After 20 years sculpting about 600 miles of wilderness trails through the thick forests of Oregon, Washington, California, Idaho and Montana, Dennis Smith is taking on the challenge of a new working environment.
He’s blazing his first desert trail, the first major hiking, biking and equestrian path through Scottsdale’s McDowell Sonoran Preserve.
It has become the proverbial labor of love.
"It has surprised me how beautiful it is here. . . . The Sonoran Desert views are more aesthetic than in any other places I’ve worked," said Smith, whose Northwest Woodland Services company is based at his Oregon home.
Desert terrain hasn’t been the only difference. The contractor has never had a project attract so much hands-on community involvement.
In the six weeks since Smith started on the 3.7-mile Sunrise Trail, he has been helped almost daily by volunteers from the McDowell Sonoran Land Trust, the nonprofit group that supports Scottsdale’s land conservation efforts.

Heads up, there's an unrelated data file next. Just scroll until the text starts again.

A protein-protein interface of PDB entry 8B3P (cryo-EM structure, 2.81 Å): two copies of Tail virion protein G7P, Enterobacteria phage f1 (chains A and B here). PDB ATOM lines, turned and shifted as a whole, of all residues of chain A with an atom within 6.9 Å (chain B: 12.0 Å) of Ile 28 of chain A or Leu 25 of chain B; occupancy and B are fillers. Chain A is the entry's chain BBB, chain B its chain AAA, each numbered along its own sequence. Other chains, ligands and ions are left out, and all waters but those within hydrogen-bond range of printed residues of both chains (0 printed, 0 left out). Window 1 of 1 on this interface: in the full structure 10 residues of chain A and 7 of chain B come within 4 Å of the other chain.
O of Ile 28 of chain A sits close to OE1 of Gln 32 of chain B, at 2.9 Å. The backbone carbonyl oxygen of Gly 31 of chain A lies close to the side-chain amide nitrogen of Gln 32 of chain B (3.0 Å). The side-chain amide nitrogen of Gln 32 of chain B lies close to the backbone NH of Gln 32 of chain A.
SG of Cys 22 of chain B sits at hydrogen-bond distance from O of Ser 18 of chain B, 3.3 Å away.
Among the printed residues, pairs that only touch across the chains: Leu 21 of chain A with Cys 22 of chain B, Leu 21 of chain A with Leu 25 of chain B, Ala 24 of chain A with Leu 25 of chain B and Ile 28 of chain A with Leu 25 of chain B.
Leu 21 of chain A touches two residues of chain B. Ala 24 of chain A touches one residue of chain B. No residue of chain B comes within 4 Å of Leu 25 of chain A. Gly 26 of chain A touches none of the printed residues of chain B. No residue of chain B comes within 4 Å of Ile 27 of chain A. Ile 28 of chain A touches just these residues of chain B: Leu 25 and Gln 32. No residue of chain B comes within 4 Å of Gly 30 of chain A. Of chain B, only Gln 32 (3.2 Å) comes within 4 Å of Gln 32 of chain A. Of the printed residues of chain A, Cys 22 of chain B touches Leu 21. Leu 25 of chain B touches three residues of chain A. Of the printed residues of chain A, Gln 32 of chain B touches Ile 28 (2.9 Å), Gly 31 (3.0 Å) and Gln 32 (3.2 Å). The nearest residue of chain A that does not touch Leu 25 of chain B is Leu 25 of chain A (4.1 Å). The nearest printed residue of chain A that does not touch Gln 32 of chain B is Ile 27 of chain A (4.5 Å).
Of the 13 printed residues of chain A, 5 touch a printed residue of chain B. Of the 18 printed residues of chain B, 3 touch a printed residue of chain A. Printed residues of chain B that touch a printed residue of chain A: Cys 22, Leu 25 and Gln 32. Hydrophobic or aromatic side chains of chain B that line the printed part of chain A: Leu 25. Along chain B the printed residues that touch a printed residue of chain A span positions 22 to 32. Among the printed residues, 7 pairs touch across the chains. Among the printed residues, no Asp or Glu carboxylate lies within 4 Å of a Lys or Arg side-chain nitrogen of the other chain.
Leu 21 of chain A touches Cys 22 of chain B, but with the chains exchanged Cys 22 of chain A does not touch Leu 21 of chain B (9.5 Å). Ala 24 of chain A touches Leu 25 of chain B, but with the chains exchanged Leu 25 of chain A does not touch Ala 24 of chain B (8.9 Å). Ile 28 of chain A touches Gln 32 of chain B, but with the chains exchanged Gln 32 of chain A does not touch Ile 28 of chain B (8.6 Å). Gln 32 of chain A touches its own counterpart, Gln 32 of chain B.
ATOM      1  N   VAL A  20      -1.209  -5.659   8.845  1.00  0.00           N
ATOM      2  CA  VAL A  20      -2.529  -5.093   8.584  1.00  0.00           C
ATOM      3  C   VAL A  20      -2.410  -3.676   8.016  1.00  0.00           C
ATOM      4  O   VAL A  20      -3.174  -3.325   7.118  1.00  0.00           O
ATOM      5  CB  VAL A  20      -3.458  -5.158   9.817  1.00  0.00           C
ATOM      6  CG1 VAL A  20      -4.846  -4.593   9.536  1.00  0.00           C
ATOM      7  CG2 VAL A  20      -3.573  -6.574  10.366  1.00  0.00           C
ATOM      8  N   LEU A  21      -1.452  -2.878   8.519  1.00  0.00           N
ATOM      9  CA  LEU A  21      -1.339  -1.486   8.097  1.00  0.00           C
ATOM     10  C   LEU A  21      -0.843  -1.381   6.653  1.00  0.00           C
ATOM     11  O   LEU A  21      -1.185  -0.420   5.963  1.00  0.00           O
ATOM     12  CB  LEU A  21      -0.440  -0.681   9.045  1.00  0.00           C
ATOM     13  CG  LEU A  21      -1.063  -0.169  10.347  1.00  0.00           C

"In other places you get two or three people who help out for a few days,"
he said. In Scottsdale, Smith has about 25 land trust members providing assistance.
"This group is good. They’re the most organized and skilled I’ve ever seen," he said.
To express his gratitude to his "Cactus Crew" and to aid the preservation cause, Smith is donating $2,500 to the land trust to supply its preserve stewards with tools to maintain his trail work.
"We’ve learned a lot about the science of trail building from him," said Cactus Crew member Leonard Marcisz.
Smith has demonstrated the basics of constructing trails to provide preserve visitors optimum scenic views while doing what’s best to protect the native environs, Marcisz said.
Smith is documenting the work in photographs and plans to make a presentation on the project at the Western Trail Builders Association’s next national conference.
His $123,000 contract is part of a $500,000 project that includes a three-acre Sunrise Trailhead, the first of nine public facilities planned for the preserve.